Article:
A member of another user group asked this question, which may be of great
interest here, as well:
<<I got this article from www.healthcentral.com, and is from Dr. Dean
Addel's web page. It seems a little premature for the doc to be using this
one study to support the claim . . I would like to know some in depth
information about the study. He may be scaring people off from weight
training without all the facts. What do you think?
<<Weight Training Hard On Arteries
A new study says weight training can result in stiffer arteries. This is
something that happens as we age, but itís the first time Iíve seen this
condition resulting from weight training.
What happens is pulse pressure increases because the arteries donít expand.
The clinical significance of the study isnít well defined, the researchers
say in the publication 'Hypertension'.
The stiffer arteries donít occur if aerobic exercises are added to the
training program, so it could have something to do with the repetitive nature
of weight lifting. I donít think our muscles were meant to pump iron in a
constant up and down motion. Stiffer arteries could have something to do with
the rigid positions strength training requires.
This study could be another good reason to just hang out on the sofa.
***I have read that and many related articles on changes in arterial
compliance with different activities and the researchers so far admit that no
one really knows what to make of those findings (involving a team of
scientists working with Dr Kingwell). They state clearly that they do not
know if the change in arterial compliance is a passive consequence of the
increase in blood pressure or is related to changes in the arterial wall
The author of this article should, of course, remember that any form of
strenuous physical labour involves the same sort of muscle and cardiac
operation as weight training. Now, some of you may recall my quoting that
huge study by the renowned cardiovascular researcher, Dr Paffenbarger, with
longshoremen (dock labourers) - this study showed that this group exhibited a
lower risk if cardiac disease than the average population, despite all their
lifting, hauling, throwing and carrying.
If any of you has spent a day working like that (either at the docks or on a
farm), then you know pretty well that even the heaviest weight training does
not make these tasks very easy. There is no doubt that longshoreman work is
tough weight training, so what does the author of that rather alarm-mongering
tale have to say about this study (with thousands of subjects over many
However, from what I have read, it would corroborate that it is important to
follow some balance of aerobic and anaerobic exercise in your life. This does
not mean that one needs to go overboard on the "cardiovascular doctrine" and
become an hour-a-day jogger. It just means that it is probably a sound idea
to include something like 15 minutes of moderate aerobic exercise (even in
the form of non-maximal intervals or fartlek) every other day in your program
There seems little doubt that higher arterial compliance is better in the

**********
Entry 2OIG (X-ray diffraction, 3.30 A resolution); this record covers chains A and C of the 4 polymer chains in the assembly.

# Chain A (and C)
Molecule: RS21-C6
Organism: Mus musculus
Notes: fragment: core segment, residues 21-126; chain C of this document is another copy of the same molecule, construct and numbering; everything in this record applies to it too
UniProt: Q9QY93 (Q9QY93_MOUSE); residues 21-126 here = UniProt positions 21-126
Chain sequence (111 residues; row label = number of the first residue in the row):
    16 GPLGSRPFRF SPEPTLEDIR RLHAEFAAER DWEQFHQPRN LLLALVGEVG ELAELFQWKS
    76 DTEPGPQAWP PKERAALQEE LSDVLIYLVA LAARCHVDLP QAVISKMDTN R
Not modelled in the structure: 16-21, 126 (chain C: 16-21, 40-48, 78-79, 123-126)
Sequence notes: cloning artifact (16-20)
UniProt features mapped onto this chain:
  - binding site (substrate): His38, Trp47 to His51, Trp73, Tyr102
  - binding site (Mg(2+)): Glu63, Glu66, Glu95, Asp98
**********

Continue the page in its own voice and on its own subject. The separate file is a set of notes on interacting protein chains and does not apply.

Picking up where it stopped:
long term for your cardiac health, so why not err on the side of doing a
little aerobic activity that does not decrease your strength? I rely heavily
on short modules of swimming and walking for this purpose without lowering
my Olympic weightlifting strength.
Here are summaries of some studies on the issue of arterial stiffness (which
is the opposite of 'compliance' or elasticity):
1. Moderate cardiovascular exercise leads to more compliant circulation and
lower blood pressure
2. Moderate cardiovascular exercise which produces a more compliant arterial
circulation and lower blood pressure facilitates better athletic performance.
3. Arterial compliance improves with dietary fish oils in patients with high
4. Even a single bout of cycling exercise increases whole body arterial
compliance by mechanisms that may relate to vasodilation. This suggests that
one could benefit by the periodic intermittent use of short sessions of
aerobic exercise and that hour long cardio sessions are unnecessary.
5. Dr Kenneth Cooper, father of modern aerobics, now militates against too
much aerobic exercise, because it increase the chances of free radical damage
to many systems in the body.
6. Moderate cardio training increases systemic arterial compliance (SAC)
and the induced change in SAC is linearly related to change in VO2 max.
7. Higher levels of cardiovascular physical conditioning, assessed by
VO2max, is associated with reduced arterial stiffness, both within sedentary
populations and in endurance trained older men. These findings suggest that
interventions to improve aerobic capacity may diminish age-related stiffening
of the arteries.
8. Mean blood pressure is an important factor in altering carotid artery
stiffness: the higher the mean blood pressure, the greater the stiffness of
this artery. This means that high blood pressure seems to be an important
factor in altering the stiffness of one's arteries. So, if you are a lifter
with elevated resting blood pressure, then you will be increasing your risks
of stiffening your arteries. If you are any lifter, then one should try to
minimise your breath-holding periods, during which the greatest blood
pressures are produced.
Possibly this overview of the current research situation will assist you in
understanding the fuller context of the original alarmist article.
Dr Mel C Siff
[log in to unmask]